7/18/2016 2 Comments
A few good people...
A few good people doing good work-CAUSE Canada
Last October The Old Guys in Action completed another physically challenging feat and learned yet another set of important life lessons. You can teach old dogs new tricks. This old dog learned a few in Guatemala, that`s for sure
6 days on our bikes; 300+ km; 30,000 ft. elevation loss and gain; rain and cold at 12,000 ft. to steamy hot at ocean level; sometimes technical, other times just straight up difficult (one stretch 20 km up at 50-60 degree climb). Would the “old guys” do it again? Yes we would-in an eye blink-or CAUSE Canada and the important work they do in Guatemala and other countries around the world. Here are some of my final thoughts.
First, as the ‘old guys’ often say, you can’t just sit there when there are many different ways to learn, engage, network and make a few dollars for a good cause like maternal and child healthcare, and support good organisations like CAUSE Canada. Over the past quarter of a century, CAUSE Canada has addressed problems, answered questions and addressed issues regarding assisting this under-assisted area of the world, through micro-credit enterprises, literacy programs and child and maternal health care and other programs. What a privilege to endure a few saddle sores and aching muscles to support them in their important work.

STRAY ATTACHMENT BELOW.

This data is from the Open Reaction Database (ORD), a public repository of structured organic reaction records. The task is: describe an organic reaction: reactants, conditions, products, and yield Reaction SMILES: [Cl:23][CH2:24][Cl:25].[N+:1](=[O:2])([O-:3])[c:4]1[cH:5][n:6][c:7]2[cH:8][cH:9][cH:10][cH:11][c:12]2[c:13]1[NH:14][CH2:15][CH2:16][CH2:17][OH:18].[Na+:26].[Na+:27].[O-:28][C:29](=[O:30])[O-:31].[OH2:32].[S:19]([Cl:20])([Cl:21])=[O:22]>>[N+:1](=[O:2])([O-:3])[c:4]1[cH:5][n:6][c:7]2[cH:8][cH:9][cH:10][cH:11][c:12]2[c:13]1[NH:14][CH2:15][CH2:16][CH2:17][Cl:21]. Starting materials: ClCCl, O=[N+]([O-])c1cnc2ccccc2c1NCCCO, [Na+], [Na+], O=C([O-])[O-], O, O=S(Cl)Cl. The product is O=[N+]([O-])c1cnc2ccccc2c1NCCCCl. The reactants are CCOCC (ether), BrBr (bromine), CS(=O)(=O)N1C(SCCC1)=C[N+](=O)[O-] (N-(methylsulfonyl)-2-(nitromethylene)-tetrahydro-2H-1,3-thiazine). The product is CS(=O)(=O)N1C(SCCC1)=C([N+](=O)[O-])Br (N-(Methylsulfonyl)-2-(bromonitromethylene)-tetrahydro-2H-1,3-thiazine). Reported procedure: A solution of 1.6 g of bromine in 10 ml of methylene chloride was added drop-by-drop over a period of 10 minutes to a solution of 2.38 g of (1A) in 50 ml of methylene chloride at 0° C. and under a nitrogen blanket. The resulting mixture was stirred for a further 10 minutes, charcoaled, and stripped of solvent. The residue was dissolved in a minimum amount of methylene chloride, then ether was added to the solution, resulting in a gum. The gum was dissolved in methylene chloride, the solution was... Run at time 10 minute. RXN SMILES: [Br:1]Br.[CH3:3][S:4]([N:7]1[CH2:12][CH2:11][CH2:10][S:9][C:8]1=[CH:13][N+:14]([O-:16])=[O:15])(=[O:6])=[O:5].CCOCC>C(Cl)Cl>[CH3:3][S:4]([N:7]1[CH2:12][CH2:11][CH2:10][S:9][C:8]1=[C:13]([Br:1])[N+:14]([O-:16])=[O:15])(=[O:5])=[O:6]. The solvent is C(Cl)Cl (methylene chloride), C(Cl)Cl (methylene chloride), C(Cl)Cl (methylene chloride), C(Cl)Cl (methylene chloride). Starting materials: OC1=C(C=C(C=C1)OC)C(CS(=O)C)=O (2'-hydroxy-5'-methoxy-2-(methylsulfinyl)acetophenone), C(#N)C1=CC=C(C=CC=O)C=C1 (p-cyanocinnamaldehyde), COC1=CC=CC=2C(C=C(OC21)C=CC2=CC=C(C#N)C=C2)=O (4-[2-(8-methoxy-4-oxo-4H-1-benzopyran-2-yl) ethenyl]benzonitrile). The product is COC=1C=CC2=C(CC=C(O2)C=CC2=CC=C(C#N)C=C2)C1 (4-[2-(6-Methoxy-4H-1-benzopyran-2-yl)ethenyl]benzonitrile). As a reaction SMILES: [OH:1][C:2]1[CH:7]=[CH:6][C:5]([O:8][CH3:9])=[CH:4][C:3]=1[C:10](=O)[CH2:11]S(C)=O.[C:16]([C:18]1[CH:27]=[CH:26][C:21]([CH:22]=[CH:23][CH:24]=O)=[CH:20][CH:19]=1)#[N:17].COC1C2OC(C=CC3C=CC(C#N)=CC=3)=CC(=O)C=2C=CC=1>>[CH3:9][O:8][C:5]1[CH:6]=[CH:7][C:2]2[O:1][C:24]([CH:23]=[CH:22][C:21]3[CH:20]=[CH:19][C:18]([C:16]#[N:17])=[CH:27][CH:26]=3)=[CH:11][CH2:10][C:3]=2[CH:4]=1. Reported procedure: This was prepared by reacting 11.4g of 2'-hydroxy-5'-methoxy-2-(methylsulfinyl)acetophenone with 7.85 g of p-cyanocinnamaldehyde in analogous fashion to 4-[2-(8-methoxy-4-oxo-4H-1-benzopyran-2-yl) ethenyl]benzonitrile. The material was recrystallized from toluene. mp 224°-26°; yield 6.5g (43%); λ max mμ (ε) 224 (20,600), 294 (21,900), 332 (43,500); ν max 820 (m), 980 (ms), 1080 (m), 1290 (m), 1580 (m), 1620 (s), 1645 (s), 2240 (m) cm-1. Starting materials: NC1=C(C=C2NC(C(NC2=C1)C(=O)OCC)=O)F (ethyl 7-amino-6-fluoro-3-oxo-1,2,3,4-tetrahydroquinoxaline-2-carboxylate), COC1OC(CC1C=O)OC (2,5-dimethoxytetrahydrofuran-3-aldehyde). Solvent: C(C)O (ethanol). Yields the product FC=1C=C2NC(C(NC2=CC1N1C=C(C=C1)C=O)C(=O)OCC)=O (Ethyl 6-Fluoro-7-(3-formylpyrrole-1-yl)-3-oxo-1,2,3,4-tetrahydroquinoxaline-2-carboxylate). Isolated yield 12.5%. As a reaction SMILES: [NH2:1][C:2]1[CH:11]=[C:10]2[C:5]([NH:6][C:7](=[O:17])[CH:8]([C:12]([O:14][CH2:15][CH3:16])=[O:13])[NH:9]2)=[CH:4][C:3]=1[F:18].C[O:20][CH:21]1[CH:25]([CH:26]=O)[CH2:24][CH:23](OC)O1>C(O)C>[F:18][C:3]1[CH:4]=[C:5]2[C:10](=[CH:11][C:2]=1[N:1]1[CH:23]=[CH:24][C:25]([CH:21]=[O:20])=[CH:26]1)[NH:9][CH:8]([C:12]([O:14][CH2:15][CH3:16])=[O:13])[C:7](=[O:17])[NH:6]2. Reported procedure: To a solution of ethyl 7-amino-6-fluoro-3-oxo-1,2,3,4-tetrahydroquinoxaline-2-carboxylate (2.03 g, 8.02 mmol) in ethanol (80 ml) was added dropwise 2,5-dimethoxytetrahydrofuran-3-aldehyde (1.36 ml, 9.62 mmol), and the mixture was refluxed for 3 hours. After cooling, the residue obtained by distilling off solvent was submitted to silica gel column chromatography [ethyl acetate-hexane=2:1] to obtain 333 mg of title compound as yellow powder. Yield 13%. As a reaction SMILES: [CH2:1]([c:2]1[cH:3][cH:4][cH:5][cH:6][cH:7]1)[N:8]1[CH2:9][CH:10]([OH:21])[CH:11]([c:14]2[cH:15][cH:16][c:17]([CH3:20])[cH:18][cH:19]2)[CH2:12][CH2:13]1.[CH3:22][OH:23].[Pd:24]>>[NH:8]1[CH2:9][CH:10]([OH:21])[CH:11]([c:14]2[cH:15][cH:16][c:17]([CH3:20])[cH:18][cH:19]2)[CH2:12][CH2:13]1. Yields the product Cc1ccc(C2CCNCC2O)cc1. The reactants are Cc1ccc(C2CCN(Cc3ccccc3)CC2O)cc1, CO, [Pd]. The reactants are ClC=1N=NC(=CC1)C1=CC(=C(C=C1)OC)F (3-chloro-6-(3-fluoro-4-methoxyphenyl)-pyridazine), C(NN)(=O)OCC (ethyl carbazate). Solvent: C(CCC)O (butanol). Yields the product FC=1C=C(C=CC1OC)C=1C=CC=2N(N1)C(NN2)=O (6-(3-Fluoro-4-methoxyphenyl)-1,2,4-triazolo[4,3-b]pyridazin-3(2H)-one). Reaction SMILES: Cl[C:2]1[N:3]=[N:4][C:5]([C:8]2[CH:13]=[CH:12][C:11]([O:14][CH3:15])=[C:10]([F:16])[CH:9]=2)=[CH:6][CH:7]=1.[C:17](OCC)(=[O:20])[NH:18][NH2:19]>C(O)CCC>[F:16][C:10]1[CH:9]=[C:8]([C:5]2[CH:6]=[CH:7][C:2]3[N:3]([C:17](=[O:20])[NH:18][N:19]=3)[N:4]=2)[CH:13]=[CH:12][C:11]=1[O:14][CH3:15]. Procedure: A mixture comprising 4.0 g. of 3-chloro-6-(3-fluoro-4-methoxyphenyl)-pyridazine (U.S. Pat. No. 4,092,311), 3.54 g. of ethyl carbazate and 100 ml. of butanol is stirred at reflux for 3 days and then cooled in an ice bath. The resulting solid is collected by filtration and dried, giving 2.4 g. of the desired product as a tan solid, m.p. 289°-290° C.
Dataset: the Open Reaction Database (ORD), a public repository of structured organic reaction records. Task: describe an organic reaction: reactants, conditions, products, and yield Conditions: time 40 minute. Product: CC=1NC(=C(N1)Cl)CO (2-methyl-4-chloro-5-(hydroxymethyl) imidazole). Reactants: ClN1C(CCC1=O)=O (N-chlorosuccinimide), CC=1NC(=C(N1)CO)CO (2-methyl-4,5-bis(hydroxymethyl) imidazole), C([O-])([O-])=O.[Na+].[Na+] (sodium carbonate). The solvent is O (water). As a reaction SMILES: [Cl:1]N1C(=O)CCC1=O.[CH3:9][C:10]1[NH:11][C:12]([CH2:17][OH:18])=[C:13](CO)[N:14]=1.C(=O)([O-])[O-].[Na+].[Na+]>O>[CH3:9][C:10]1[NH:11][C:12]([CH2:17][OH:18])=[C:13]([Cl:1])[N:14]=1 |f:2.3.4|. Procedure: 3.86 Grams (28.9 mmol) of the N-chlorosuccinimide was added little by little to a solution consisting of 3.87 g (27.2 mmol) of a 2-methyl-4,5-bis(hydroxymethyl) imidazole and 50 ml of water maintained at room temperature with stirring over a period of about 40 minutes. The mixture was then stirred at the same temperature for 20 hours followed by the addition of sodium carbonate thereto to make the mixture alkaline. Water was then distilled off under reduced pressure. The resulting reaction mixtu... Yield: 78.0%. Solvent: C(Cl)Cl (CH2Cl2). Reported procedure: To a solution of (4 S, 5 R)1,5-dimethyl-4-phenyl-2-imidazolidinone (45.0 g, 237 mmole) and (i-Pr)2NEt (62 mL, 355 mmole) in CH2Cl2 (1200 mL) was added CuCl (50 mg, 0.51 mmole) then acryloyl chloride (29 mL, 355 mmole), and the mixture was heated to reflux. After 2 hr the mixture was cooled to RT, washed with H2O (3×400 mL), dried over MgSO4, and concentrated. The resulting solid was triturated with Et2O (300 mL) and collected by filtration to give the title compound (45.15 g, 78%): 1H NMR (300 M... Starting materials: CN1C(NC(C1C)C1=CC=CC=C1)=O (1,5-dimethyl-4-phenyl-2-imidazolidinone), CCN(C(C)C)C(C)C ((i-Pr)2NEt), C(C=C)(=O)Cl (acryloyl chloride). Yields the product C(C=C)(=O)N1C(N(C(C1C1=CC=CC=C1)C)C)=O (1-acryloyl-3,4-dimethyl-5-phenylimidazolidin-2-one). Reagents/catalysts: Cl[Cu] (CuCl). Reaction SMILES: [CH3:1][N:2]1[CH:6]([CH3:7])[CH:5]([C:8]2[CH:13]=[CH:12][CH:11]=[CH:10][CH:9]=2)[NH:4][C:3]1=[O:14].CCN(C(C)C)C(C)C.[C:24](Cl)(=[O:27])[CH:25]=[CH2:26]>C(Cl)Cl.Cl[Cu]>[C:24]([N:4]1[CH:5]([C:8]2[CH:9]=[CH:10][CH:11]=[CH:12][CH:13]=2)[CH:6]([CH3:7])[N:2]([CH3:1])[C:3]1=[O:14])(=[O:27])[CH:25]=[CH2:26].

Over the 6 days of riding and 4 days of travel we visited CAUSE Canada projects, including some of the micro-credit sites where women are leading the way in managing business ventures in their villages. We met some of the local people who have kept CAUSE Canada’s projects going strong. The serendipity was at work too. Once we chanced upon a rural school and joined in an outdoor P. E. class and a basketball game. Much to the delight of the students we joined in. We should have stayed on our bikes. Fun as it was the students were underwhelmed with our skills. At first, I thought that they were laughing with us not at us. I was wrong.
As of October 7th it appears that our donors will have supported us and CAUSE Canada’s maternal and child healthcare program at $30,000. This amount will be matched by the Department of Foreign Affairs Trade and Development at $6.5 for every $1.00 CAUSE Canada raises. So, at this point in time, thanks to you and all our ‘Old Guy in Action’ supporters we will have raised $225,000.00 for moms and children.
What else have I learned?
The Old Guys want to thank Pablo and Bev Carrick for their support.
7/7/2016 2 Comments
Communities that last...